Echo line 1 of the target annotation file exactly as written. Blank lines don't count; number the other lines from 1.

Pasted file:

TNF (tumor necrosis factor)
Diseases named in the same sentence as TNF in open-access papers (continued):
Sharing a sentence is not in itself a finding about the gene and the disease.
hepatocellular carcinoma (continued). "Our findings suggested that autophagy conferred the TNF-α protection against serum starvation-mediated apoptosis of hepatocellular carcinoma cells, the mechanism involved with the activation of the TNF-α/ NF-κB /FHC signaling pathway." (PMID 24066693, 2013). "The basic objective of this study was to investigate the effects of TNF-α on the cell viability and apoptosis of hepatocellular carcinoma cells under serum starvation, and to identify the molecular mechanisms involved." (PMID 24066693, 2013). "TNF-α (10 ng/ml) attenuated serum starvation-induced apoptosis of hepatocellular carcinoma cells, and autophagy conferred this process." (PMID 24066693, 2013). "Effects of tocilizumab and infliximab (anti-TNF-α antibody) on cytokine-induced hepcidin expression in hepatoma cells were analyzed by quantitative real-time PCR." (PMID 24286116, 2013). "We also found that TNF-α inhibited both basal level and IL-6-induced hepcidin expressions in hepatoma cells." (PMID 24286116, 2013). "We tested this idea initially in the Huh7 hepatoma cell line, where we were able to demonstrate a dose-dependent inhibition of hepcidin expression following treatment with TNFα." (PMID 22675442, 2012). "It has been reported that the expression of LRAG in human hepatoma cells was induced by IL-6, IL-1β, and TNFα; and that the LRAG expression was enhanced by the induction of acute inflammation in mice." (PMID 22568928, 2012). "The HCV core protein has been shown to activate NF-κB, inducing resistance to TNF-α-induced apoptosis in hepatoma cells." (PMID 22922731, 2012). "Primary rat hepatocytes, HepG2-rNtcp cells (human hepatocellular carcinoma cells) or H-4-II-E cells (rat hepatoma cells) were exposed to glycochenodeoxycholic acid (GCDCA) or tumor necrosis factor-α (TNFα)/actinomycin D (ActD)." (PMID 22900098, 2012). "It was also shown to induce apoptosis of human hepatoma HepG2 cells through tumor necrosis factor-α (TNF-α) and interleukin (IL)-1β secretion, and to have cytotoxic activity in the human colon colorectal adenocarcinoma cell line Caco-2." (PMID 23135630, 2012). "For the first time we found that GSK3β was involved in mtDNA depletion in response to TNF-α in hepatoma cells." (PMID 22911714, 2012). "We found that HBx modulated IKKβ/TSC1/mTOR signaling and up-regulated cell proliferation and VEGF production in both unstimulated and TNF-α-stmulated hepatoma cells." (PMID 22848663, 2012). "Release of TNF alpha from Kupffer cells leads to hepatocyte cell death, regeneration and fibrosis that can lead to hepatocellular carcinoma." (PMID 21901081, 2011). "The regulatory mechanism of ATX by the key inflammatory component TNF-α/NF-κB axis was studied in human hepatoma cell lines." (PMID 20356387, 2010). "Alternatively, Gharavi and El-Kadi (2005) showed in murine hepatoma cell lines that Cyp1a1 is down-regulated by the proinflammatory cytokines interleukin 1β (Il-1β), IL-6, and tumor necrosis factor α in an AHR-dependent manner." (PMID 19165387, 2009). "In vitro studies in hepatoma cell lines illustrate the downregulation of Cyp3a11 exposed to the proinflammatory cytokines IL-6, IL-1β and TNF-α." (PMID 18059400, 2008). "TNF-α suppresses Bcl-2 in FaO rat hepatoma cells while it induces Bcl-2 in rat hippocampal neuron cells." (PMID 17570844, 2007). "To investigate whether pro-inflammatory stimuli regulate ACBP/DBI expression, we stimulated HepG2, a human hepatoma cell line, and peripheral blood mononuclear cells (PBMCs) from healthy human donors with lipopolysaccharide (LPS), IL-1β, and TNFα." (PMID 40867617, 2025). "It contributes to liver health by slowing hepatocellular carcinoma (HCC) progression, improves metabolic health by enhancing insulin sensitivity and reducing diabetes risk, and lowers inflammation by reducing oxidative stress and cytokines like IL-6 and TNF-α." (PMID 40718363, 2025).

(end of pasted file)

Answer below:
TNF (tumor necrosis factor)